Direct Learn home | Online conferencing home | Contact us



More presenter information will be added as soon as it becomes available.

John AndersonJohn Anderson (USA)

John works as the Mainstream Adjustment Counselor for the Mainstream Center at Clarke School for the Deaf/Center for Oral Education. He grew up with a progressive hearing loss and now uses a cochlear implant. He earned his MA in counseling psychology from Antioch New England Graduate School in Keene NH. He is a Licensed Mental Health Counselor in Massachusetts. He works primarily with students in the mainstream who are struggling to succeed either academically and/or socially. He frequently gives workshops on experience of hearing loss for students in mainstream schools and is the author of a children's book on adjustment to hearing loss called My Hearing Loss and Me: We Get Along Most of the Time.

Karen Bontempo Karen Bontempo (Australia)

Karen has practiced as an Australian Sign Language (Auslan) interpreter for nearly 20 years and has worked as an interpreter educator since 1996. Karen is an examiner for the National Accreditation Authority for Translators and Interpreters and serves on the national board of the Australian Sign Language Interpreters’ Association. Karen holds academic qualifications in a number of disciplines including clinical psychology, education, and linguistics. She is a member of the Centre for Translation and Interpreting Research at Macquarie University in Australia, where she is also a PhD (Linguistics) candidate, researching factors that may be predictive of interpreter performance.

Cathy Clark Cathy Clark (Australia)

Cathy is the Coordinator of the Centre of Excellence for Students who are Deaf and Hard of Hearing at NMIT since 2004. Cathy previously worked in TAFE NSW as a Teacher/Consultant and was a manager of a Job Network agency.

In her current role, Cathy has managed several projects funded through the Victorian State Government related to the delivery of Auslan through distance education, assistive technology and professional development, support for Auslan interpreters working in TAFE. She also manages a booking service of Auslan interpreters in TAFE. She is currently teaching the Certificate IV Training and Assessment to a group of deaf learners.

Cathy is a passionate advocate for the right of deaf and hard of hearing people to access an education and sound employment opportunities. Cathy holds a Bachelor of Adult Education and the Certificate IV in Training and Assessment (NMIT).

KPip CodyPip Cody (Australia)

Pip has been working as an interpreter since 1992, and as an interpreter trainer since 2003. She holds a BA in Linguistics, a Graduate Diploma in Auslan (Interpreting), and a Graduate Diploma in Counselling. She has a long-standing interest in addressing the issues around the high attrition rate amongst newly qualified interpreters in Australia.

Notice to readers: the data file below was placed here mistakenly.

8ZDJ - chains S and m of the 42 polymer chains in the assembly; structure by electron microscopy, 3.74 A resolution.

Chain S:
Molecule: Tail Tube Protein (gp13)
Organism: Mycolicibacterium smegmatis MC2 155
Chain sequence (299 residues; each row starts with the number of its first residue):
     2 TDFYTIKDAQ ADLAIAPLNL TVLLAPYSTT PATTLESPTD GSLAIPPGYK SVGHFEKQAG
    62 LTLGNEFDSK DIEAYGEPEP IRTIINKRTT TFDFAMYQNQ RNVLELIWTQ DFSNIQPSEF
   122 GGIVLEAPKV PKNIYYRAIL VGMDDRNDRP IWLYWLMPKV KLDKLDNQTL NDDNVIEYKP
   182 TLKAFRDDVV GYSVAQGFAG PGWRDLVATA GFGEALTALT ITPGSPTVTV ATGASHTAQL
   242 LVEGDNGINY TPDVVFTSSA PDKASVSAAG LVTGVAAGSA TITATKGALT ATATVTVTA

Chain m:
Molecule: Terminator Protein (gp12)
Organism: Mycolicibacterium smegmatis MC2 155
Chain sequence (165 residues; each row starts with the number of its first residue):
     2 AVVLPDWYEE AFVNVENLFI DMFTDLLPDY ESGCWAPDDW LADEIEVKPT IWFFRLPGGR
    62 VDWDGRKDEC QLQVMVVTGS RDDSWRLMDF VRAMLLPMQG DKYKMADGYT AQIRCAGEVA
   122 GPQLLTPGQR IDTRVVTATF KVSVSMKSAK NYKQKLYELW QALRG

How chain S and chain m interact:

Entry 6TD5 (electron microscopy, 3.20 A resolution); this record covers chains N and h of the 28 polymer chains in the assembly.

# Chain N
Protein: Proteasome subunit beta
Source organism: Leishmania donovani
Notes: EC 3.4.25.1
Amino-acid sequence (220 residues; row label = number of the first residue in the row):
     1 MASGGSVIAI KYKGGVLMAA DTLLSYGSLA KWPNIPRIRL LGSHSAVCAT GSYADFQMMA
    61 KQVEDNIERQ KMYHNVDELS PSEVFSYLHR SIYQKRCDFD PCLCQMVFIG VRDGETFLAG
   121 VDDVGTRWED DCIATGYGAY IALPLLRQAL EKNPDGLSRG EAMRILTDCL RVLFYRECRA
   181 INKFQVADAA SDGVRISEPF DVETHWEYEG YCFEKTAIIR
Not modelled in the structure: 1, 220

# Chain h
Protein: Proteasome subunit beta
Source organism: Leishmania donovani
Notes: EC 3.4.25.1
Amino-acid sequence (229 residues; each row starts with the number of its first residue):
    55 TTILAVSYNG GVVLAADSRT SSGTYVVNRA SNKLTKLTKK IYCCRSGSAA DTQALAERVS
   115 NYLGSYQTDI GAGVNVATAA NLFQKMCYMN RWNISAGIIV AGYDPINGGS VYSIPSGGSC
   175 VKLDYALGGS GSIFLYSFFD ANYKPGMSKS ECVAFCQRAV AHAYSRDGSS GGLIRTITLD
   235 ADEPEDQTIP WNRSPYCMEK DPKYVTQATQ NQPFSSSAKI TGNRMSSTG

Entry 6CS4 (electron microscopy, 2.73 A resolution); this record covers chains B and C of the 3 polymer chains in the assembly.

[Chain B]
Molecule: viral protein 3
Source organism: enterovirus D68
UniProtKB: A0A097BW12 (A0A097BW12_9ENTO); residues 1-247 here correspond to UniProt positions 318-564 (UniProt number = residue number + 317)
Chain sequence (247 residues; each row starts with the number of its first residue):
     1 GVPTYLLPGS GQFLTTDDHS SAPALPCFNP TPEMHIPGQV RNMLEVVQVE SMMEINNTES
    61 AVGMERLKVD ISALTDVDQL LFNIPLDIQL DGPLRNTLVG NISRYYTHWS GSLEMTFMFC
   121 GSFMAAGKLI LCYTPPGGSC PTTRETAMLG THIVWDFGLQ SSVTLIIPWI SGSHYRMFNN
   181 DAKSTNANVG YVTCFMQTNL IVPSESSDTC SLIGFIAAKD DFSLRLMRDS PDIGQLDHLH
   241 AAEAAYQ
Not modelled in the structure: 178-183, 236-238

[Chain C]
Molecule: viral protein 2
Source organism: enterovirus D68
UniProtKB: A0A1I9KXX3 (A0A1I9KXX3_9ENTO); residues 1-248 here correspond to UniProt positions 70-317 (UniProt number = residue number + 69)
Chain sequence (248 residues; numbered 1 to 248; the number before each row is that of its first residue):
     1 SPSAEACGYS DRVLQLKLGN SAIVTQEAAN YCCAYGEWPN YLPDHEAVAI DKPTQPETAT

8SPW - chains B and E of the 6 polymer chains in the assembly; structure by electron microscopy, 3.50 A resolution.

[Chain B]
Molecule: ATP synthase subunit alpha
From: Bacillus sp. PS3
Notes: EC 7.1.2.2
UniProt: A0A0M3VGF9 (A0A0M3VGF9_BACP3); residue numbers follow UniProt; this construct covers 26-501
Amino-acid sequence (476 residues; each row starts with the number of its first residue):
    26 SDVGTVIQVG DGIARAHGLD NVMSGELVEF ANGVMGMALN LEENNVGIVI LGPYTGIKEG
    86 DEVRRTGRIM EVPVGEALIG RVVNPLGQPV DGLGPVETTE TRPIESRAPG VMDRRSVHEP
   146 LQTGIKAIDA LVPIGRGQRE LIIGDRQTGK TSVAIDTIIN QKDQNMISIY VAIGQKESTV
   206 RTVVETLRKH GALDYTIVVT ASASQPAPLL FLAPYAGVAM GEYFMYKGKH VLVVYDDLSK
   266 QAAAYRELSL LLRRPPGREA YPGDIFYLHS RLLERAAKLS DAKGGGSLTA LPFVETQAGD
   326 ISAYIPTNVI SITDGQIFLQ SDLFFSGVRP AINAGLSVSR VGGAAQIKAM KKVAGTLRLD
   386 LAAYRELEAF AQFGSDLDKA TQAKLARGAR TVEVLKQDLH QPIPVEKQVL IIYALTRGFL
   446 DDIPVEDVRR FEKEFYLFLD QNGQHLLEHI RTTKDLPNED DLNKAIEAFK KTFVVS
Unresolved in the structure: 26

Marc CurtisMarc Curtis (Australia)

Marc has worked for Videaf for five years and currently manages the Auslan Teaching and Interpreting Department. His background has been in business management with a particular emphasis on the community sector.

Marc has worked with many high profile organisations; in particular, Marc was employed by the Department of Defence to review their Army, Navy and Air force recruiting process in view of achieving target.

In more recent times Marc has worked in the Job Network managing several labour market programs.

Earl FleetwoodEarl Fleetwood (USA)

Earl Fleetwood has worked as a professional interpreter for over 25 years. He holds a Master’s Degree in ASL-English Interpretation from Gallaudet University where he has also taught as an adjunct instructor. He is nationally certified as both a signed language interpreter and a cued language transliterator and has worked at the national level with several organizations for the rights of Deaf native cuers. Mr. Fleetwood is co-founder of Language Matters, Inc. an, organization that provides a series of ASL-English interpretation courses approved for graduate and undergraduate credit by the American Council on Education. In addition to working as an interpreter and an interpreter educator, he has conducted research related to linguistics and interpretation, with a focus on the K-12 setting. Most recently, Mr. Fleetwood serves as co-editor of the series Studies in Interpretation published by Gallaudet University Press.

Caron HawkingsCaron Hawkings (UK)

Caron's interpreter training commenced at Bristol University in 1994 at the old age of 35, where she achieved a Diploma in Higher Education in Deaf Studies (Interpreting) in 1996. She qualified by the Post Grad Diploma in BSL/English Interpreting in 2002. She have experience of both university education and vocational training routes for learning BSL

Her interpreting started in education, then she gained a wide breadth of experience in community interpreting to the point now where she work mainly with Deaf professionals. She currently works part-time for a Deaf-led private interpreting agency and is part-time freelance/self-employed. On her freelance days she interprets, mentors and is involved in training programmes for interpreters and mentors. Feedback is a crucial part of mentoring and training but she also sees it as part of her every day work with co-interpreters and clients (both Deaf and hearing).

She has been involved with her professional association (ASLI) since 1996 and her most recent position has been that of Professional Development Secretary (director post) until the end of 2008. She continues to oversee the ASLI mentoring programme.


Sandra Leane Sandra Leane (Australia)